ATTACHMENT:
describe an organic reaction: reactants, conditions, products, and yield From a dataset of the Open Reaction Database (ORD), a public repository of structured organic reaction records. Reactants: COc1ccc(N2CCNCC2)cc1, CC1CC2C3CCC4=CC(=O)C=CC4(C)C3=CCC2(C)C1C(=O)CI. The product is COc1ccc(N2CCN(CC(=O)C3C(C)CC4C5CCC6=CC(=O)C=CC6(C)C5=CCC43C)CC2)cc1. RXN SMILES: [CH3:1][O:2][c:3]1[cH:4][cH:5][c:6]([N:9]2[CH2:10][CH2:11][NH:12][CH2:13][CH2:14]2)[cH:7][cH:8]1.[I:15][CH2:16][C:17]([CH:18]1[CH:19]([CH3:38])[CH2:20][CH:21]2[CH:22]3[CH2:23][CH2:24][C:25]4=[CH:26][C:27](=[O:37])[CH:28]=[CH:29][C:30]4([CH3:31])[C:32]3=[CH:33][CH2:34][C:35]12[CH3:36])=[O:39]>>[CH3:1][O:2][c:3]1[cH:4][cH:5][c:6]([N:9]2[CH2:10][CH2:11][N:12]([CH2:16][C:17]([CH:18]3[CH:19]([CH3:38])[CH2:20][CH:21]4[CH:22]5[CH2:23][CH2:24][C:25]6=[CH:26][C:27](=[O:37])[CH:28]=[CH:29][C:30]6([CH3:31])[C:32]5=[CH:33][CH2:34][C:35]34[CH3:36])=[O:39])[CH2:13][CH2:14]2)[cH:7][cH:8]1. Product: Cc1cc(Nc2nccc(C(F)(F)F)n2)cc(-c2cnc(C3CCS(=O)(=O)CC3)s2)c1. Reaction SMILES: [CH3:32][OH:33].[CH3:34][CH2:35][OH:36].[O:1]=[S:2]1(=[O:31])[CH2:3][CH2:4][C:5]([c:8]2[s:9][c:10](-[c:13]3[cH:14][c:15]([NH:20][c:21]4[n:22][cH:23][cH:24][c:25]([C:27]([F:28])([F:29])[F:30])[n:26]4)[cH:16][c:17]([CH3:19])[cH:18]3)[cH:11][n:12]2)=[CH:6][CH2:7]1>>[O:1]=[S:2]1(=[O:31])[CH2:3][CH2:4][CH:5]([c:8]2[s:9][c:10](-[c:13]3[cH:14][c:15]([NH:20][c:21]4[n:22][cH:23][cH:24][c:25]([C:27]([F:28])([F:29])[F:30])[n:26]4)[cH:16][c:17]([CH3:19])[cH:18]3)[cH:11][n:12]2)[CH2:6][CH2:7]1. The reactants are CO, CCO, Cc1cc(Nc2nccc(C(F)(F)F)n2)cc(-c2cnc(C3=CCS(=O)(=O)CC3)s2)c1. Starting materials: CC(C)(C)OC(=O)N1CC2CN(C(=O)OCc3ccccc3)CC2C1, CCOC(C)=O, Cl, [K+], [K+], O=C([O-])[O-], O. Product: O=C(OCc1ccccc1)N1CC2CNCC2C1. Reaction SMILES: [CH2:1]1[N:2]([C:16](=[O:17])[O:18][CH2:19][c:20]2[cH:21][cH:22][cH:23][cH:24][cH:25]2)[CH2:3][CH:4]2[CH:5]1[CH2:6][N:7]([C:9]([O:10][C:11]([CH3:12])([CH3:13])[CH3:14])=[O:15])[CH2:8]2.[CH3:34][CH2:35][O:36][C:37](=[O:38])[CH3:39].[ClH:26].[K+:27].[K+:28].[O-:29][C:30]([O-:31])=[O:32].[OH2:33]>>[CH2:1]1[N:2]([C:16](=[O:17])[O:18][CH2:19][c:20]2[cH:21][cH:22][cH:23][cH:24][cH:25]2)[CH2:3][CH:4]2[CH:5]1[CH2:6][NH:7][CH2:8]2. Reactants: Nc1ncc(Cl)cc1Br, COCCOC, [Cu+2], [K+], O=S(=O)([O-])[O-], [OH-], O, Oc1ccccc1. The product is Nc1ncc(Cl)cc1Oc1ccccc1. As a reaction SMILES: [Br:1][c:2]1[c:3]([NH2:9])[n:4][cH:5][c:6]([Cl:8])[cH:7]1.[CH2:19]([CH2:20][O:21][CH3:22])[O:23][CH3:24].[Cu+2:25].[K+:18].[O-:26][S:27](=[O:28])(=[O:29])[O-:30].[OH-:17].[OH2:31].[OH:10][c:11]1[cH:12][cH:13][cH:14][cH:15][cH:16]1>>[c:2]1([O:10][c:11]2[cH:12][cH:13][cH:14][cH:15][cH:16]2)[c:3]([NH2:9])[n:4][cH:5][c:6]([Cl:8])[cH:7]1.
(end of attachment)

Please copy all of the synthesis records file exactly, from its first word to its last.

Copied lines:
describe an organic reaction: reactants, conditions, products, and yield From a dataset of the Open Reaction Database (ORD), a public repository of structured organic reaction records. Reactants: COc1ccc(N2CCNCC2)cc1, CC1CC2C3CCC4=CC(=O)C=CC4(C)C3=CCC2(C)C1C(=O)CI. The product is COc1ccc(N2CCN(CC(=O)C3C(C)CC4C5CCC6=CC(=O)C=CC6(C)C5=CCC43C)CC2)cc1. RXN SMILES: [CH3:1][O:2][c:3]1[cH:4][cH:5][c:6]([N:9]2[CH2:10][CH2:11][NH:12][CH2:13][CH2:14]2)[cH:7][cH:8]1.[I:15][CH2:16][C:17]([CH:18]1[CH:19]([CH3:38])[CH2:20][CH:21]2[CH:22]3[CH2:23][CH2:24][C:25]4=[CH:26][C:27](=[O:37])[CH:28]=[CH:29][C:30]4([CH3:31])[C:32]3=[CH:33][CH2:34][C:35]12[CH3:36])=[O:39]>>[CH3:1][O:2][c:3]1[cH:4][cH:5][c:6]([N:9]2[CH2:10][CH2:11][N:12]([CH2:16][C:17]([CH:18]3[CH:19]([CH3:38])[CH2:20][CH:21]4[CH:22]5[CH2:23][CH2:24][C:25]6=[CH:26][C:27](=[O:37])[CH:28]=[CH:29][C:30]6([CH3:31])[C:32]5=[CH:33][CH2:34][C:35]34[CH3:36])=[O:39])[CH2:13][CH2:14]2)[cH:7][cH:8]1. Product: Cc1cc(Nc2nccc(C(F)(F)F)n2)cc(-c2cnc(C3CCS(=O)(=O)CC3)s2)c1. Reaction SMILES: [CH3:32][OH:33].[CH3:34][CH2:35][OH:36].[O:1]=[S:2]1(=[O:31])[CH2:3][CH2:4][C:5]([c:8]2[s:9][c:10](-[c:13]3[cH:14][c:15]([NH:20][c:21]4[n:22][cH:23][cH:24][c:25]([C:27]([F:28])([F:29])[F:30])[n:26]4)[cH:16][c:17]([CH3:19])[cH:18]3)[cH:11][n:12]2)=[CH:6][CH2:7]1>>[O:1]=[S:2]1(=[O:31])[CH2:3][CH2:4][CH:5]([c:8]2[s:9][c:10](-[c:13]3[cH:14][c:15]([NH:20][c:21]4[n:22][cH:23][cH:24][c:25]([C:27]([F:28])([F:29])[F:30])[n:26]4)[cH:16][c:17]([CH3:19])[cH:18]3)[cH:11][n:12]2)[CH2:6][CH2:7]1. The reactants are CO, CCO, Cc1cc(Nc2nccc(C(F)(F)F)n2)cc(-c2cnc(C3=CCS(=O)(=O)CC3)s2)c1. Starting materials: CC(C)(C)OC(=O)N1CC2CN(C(=O)OCc3ccccc3)CC2C1, CCOC(C)=O, Cl, [K+], [K+], O=C([O-])[O-], O. Product: O=C(OCc1ccccc1)N1CC2CNCC2C1. Reaction SMILES: [CH2:1]1[N:2]([C:16](=[O:17])[O:18][CH2:19][c:20]2[cH:21][cH:22][cH:23][cH:24][cH:25]2)[CH2:3][CH:4]2[CH:5]1[CH2:6][N:7]([C:9]([O:10][C:11]([CH3:12])([CH3:13])[CH3:14])=[O:15])[CH2:8]2.[CH3:34][CH2:35][O:36][C:37](=[O:38])[CH3:39].[ClH:26].[K+:27].[K+:28].[O-:29][C:30]([O-:31])=[O:32].[OH2:33]>>[CH2:1]1[N:2]([C:16](=[O:17])[O:18][CH2:19][c:20]2[cH:21][cH:22][cH:23][cH:24][cH:25]2)[CH2:3][CH:4]2[CH:5]1[CH2:6][NH:7][CH2:8]2. Reactants: Nc1ncc(Cl)cc1Br, COCCOC, [Cu+2], [K+], O=S(=O)([O-])[O-], [OH-], O, Oc1ccccc1. The product is Nc1ncc(Cl)cc1Oc1ccccc1. As a reaction SMILES: [Br:1][c:2]1[c:3]([NH2:9])[n:4][cH:5][c:6]([Cl:8])[cH:7]1.[CH2:19]([CH2:20][O:21][CH3:22])[O:23][CH3:24].[Cu+2:25].[K+:18].[O-:26][S:27](=[O:28])(=[O:29])[O-:30].[OH-:17].[OH2:31].[OH:10][c:11]1[cH:12][cH:13][cH:14][cH:15][cH:16]1>>[c:2]1([O:10][c:11]2[cH:12][cH:13][cH:14][cH:15][cH:16]2)[c:3]([NH2:9])[n:4][cH:5][c:6]([Cl:8])[cH:7]1.